Kim: I don’t know about Stoker, who seems to have thought of his novels as a sideline to his proper job, but I’m fairly sure his widow Florence (who appears in Anno Dracula) would have been very annoyed by the existence of a book like mine.  She spent several years trying to suppress Murnau’s film Nosferatu, an unauthorised film adaptation of Dracula, while trying to exploit the stage and screen rights.

There’s such a cinematic feel to many of the ‘extras’ you’re including with these new reprints – surely you would love to see an Anno Dracula movie (or, better still, an HBO series)? The thundering climax to Bloody Red Baron could be particularly satisfying – and oh, how Bela Lugosi would have loved the smart, bittersweet little part you give him!

Kim: There’ve been various options over the years – I assume it’ll get done eventually.  With the reissues, there has been a revival of interest in the books as screen properties.

OLM: What does the future hold for the “Anno Dracula” series? Readers get to look forward to another pretty Titan reprint, this one Dracula Cha Cha Cha, and then? Might those of us who love these books hope for fifty or sixty more?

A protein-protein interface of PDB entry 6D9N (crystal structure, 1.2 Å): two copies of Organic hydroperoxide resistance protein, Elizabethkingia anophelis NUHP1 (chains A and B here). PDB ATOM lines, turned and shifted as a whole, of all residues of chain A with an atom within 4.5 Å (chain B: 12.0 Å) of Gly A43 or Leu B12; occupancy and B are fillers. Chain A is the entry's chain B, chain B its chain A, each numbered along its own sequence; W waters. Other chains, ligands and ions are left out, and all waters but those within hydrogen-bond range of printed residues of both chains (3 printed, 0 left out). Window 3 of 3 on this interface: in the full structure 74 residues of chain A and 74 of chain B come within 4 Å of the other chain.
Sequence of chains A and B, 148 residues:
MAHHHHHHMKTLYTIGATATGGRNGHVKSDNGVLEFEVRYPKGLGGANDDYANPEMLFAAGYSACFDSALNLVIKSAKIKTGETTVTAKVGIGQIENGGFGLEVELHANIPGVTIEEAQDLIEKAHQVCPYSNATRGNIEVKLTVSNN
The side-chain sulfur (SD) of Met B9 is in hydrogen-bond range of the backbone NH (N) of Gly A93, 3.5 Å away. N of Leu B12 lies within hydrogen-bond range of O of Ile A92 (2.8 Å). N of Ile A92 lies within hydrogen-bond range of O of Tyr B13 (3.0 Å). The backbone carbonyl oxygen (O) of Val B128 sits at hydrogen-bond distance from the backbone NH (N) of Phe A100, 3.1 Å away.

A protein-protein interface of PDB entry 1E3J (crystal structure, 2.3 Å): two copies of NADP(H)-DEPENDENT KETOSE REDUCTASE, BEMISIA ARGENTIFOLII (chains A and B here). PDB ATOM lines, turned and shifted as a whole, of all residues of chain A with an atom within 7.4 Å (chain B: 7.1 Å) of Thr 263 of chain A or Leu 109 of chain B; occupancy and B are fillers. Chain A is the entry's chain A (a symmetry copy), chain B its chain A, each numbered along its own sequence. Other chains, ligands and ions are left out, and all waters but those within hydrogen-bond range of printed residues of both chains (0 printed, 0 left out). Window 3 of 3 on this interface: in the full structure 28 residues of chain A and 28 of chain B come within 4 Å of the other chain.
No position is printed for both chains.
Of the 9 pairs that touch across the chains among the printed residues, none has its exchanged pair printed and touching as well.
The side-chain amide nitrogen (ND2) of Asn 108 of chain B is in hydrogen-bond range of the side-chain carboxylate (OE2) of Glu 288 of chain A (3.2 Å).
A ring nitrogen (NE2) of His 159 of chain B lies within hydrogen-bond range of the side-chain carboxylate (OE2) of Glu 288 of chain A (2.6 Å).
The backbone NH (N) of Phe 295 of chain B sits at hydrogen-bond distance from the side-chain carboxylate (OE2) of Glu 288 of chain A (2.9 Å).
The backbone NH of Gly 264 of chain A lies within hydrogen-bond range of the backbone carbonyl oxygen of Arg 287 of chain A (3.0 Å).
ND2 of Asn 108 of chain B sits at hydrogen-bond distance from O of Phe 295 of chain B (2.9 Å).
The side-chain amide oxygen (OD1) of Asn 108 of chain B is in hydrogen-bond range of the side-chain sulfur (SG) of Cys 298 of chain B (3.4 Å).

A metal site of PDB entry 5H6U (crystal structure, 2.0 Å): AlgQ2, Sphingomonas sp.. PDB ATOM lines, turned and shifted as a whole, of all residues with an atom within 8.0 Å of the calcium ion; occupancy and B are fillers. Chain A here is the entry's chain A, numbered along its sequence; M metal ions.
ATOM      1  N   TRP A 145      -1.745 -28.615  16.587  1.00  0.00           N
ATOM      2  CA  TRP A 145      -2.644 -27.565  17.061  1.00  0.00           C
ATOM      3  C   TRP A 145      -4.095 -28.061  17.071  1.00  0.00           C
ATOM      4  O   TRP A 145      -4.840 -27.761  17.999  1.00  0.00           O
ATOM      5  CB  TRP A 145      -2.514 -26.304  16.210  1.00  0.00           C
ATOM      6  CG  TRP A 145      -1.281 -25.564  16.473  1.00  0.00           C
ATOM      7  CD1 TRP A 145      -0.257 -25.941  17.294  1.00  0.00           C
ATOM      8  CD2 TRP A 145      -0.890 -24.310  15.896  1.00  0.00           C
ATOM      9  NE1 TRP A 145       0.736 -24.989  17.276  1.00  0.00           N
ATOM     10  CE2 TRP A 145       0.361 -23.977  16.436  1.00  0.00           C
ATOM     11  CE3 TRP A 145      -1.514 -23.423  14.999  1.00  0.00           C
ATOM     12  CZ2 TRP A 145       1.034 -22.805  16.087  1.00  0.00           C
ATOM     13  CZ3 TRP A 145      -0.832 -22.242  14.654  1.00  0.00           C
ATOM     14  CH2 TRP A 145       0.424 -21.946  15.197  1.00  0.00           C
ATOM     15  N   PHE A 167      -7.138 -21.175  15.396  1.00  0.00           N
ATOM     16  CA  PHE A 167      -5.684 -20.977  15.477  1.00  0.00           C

Kim: Just as there’s a new novella, ‘Vampire Romance’, in The Bloody Red Baron, there will be another, ‘Aquarius’, in Dracula Cha Cha Cha.  That’s set in Swinging London in 1968.  After that, the long-in-the-works Johnny Alucard will appear, which includes some previously-published pieces (‘Coppola’s Dracula’, ‘Castle in the Desert’, ‘Andy Warhol’s Dracula’) and much new material.  There will be a fifth book, set around the turn of the millennium, but I’ve only a vague notion of that at the moment.  I’m wary of doing too much more, and have other things I want to write, so that may be it for the moment. Once I catch up to the present day, things seem to reach a natural conclusion.